Northwestern students met with representatives from Brailsford and Dunlavey consulting firm to discuss potential renovations to the Norris University Center in two focus groups Wednesday.
“We’re exploring the need for expanding Norris or repurposing another building and trying to reassess student opinion,” Norris Executive Director Rick Thomas said. “This building serves, in a majority of ways, students, and the University has been grappling with what to do with Norris for some time.”
Wednesday’s focus groups were made up of Greek-affiliated students and students in multicultural student groups; additional sessions in the future will focus on other students’ needs.
The first two groups acted as a preliminary step in the Student Center Needs Assessment Project, which aims to compile student feedback on what they want in a new student center. Several student groups’ lobbying efforts for a new or improved student center led to the launch of the project. One such initiative grew out of the Associated Student Government, which conducted research and lobbied NU administrators to have a more centrally located student center. The University Budget Priorities Committee also placed preliminary research on this project at the top of its priority list.
“There has been sustained and strong student support for student center improvements for decades now,” UBPC Outgoing Chair and Weinberg senior Jonathan Green wrote in an email. “Since this study is a necessary first step for any practical improvement one way or another, our group saw it as a high priority. It’s financially sensible and very feasible, and obviously had a good deal of administrative support, too, so really it hit all our marks.”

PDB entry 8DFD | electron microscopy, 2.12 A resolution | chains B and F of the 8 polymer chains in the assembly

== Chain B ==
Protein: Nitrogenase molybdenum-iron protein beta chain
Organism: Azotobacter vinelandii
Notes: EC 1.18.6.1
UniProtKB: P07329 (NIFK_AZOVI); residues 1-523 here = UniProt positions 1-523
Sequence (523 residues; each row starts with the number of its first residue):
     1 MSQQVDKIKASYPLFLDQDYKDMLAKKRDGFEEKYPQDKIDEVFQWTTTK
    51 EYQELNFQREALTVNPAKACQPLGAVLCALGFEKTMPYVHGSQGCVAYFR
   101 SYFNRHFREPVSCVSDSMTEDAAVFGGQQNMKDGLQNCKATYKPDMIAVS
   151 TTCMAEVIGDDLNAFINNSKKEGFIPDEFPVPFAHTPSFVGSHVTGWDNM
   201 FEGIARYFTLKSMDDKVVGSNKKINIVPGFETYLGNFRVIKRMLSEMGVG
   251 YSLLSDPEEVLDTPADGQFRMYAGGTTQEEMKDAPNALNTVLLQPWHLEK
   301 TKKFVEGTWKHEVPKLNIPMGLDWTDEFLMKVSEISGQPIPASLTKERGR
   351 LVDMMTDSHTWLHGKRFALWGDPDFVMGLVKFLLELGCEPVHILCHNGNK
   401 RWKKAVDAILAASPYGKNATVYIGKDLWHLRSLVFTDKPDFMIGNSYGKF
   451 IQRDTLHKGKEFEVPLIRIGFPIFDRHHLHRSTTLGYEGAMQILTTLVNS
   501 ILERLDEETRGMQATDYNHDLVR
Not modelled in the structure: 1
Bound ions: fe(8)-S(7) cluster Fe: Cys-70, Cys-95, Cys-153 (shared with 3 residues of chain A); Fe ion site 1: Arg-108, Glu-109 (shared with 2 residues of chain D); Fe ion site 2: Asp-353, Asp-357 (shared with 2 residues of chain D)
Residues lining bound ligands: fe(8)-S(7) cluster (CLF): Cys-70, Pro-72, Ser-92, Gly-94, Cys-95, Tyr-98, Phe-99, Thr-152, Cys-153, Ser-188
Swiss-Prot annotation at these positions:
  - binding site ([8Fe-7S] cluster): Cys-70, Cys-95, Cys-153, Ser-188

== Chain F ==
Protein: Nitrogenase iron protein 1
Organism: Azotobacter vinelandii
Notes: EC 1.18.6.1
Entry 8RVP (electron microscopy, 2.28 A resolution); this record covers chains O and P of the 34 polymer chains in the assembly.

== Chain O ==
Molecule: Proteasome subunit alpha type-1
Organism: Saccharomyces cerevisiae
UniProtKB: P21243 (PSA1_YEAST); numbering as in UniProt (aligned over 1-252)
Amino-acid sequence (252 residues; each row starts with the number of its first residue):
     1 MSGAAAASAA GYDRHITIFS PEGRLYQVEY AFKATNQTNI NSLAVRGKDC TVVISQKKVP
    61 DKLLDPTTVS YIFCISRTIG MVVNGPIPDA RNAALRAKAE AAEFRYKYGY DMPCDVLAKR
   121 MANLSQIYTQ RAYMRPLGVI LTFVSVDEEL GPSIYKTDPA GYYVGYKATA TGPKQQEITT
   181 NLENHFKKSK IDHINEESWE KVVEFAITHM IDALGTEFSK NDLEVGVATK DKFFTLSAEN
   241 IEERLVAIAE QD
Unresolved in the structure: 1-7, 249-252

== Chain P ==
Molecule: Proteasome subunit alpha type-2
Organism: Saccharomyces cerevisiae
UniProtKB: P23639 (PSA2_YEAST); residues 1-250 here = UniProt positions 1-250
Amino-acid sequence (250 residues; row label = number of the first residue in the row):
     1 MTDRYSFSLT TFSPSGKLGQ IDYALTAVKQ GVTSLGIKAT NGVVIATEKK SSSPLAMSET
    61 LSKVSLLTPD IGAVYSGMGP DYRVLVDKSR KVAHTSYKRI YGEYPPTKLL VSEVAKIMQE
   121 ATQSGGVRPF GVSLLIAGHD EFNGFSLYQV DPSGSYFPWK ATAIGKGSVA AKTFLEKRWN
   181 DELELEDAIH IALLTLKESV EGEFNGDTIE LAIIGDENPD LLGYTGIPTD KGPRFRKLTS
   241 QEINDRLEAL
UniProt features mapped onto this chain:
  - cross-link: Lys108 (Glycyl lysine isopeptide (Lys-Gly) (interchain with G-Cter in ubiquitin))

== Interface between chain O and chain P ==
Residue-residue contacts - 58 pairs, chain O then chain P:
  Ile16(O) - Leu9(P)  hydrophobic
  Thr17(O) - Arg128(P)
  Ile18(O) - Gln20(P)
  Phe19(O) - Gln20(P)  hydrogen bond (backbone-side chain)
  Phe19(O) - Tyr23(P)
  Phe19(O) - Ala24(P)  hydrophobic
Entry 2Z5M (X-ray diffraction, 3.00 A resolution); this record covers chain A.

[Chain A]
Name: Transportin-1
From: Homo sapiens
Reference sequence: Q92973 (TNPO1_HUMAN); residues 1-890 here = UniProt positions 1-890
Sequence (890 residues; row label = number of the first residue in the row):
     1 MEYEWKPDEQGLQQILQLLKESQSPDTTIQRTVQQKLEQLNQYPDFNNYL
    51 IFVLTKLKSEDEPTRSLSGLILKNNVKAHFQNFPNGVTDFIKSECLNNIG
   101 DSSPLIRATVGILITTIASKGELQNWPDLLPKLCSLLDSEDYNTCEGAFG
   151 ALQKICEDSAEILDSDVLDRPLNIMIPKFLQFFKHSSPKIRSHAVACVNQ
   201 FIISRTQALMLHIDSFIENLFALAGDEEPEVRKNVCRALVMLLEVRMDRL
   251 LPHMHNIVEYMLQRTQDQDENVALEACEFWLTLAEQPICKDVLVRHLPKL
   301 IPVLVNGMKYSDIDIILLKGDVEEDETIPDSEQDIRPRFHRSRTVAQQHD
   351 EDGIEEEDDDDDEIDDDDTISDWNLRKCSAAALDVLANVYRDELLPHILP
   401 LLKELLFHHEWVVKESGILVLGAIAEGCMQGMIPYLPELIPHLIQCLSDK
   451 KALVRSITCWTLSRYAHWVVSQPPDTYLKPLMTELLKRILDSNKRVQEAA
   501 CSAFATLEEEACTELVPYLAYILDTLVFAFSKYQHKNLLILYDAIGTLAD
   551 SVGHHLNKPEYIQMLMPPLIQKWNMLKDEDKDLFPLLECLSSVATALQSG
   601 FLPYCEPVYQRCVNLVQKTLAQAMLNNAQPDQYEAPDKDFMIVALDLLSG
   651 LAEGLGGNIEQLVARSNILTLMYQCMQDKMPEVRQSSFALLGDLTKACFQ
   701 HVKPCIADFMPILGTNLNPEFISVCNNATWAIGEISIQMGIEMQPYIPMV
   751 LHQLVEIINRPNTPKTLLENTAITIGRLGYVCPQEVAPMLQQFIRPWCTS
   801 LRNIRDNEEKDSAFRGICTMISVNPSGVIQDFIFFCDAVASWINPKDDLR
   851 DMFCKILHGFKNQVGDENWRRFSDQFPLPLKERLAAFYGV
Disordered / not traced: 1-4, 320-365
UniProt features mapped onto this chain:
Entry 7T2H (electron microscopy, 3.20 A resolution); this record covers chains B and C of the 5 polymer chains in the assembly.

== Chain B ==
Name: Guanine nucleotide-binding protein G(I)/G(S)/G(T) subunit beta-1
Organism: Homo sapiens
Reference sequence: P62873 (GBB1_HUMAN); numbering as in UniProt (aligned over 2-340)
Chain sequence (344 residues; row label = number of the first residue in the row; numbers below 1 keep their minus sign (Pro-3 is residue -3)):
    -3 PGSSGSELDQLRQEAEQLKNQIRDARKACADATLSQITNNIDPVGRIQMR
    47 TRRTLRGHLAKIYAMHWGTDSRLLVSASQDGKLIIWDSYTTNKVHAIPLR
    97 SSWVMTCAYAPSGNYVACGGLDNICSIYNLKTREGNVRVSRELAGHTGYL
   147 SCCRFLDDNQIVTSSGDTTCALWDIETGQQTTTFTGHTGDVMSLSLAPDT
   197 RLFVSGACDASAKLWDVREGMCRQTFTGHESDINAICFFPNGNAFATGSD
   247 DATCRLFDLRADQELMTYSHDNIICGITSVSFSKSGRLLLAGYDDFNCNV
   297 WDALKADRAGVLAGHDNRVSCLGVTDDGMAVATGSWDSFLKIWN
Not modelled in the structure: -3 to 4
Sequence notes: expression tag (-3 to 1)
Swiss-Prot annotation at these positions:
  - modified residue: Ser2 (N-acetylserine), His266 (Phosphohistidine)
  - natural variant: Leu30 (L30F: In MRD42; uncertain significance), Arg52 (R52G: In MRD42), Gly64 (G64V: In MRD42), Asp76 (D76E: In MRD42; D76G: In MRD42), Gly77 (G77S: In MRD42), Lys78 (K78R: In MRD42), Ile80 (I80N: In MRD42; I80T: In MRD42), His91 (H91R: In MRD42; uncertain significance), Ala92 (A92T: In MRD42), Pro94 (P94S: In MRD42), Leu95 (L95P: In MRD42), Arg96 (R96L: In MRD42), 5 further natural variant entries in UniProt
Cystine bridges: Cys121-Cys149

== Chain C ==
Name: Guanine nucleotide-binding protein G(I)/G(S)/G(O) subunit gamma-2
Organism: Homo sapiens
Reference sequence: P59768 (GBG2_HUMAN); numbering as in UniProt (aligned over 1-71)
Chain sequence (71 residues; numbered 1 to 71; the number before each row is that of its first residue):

UBPC’s lobbying efforts led the University to hire the consulting firm, Thomas said.
“This is the result of the University listening to students,” said Dr. Julie Payne-Kirchmeier, assistant vice president for student auxiliary services. “At the end of the day, we hear you.”
The NU administration knows some student frustrations with Norris include a shortage of space and “cold architecture,” Thomas said. They hired Brailsford and Dunlavey, who had previously assessed Norris in 2005, to further research what students want in the building. The research will help the consultants create a general survey to send to students in May, Thomas said. He also said he anticipates the process will wrap up with a proposal from the consulting firm at the end of fall 2012.
“It’s a long iterative process with a lot of feedback from the students and the University,” said Assistant Project Manager Ryan Jensen, one of the firm’s representatives present at Wednesday’s focus meetings.
Although the process may be long, Weinberg junior Calvin Osei Poku, who participated in a focus group, is optimistic.
“I do have high hopes after this meeting,” Osei Poku said. “Norris has always been this place that could be really popular. It has a lot of space that could be used for a social space.”
Osei Poku said he liked that the focus groups gave students that want to see the student center change the opportunity to voice their opinions.
“It’s a real grassroots strategy,” Osei Poku said.
Students from both groups Wednesday agreed that increasing social space in a new student center would be beneficial, saying that Norris currently serves more of an executive purpose, the firm’s representatives said at the the meeting.
Bienen junior Sergio Alvarez said he appreciated that the focus group opened discussion for creating more space for students.
“There definitely needs to be a space to just be,” Alvarez said.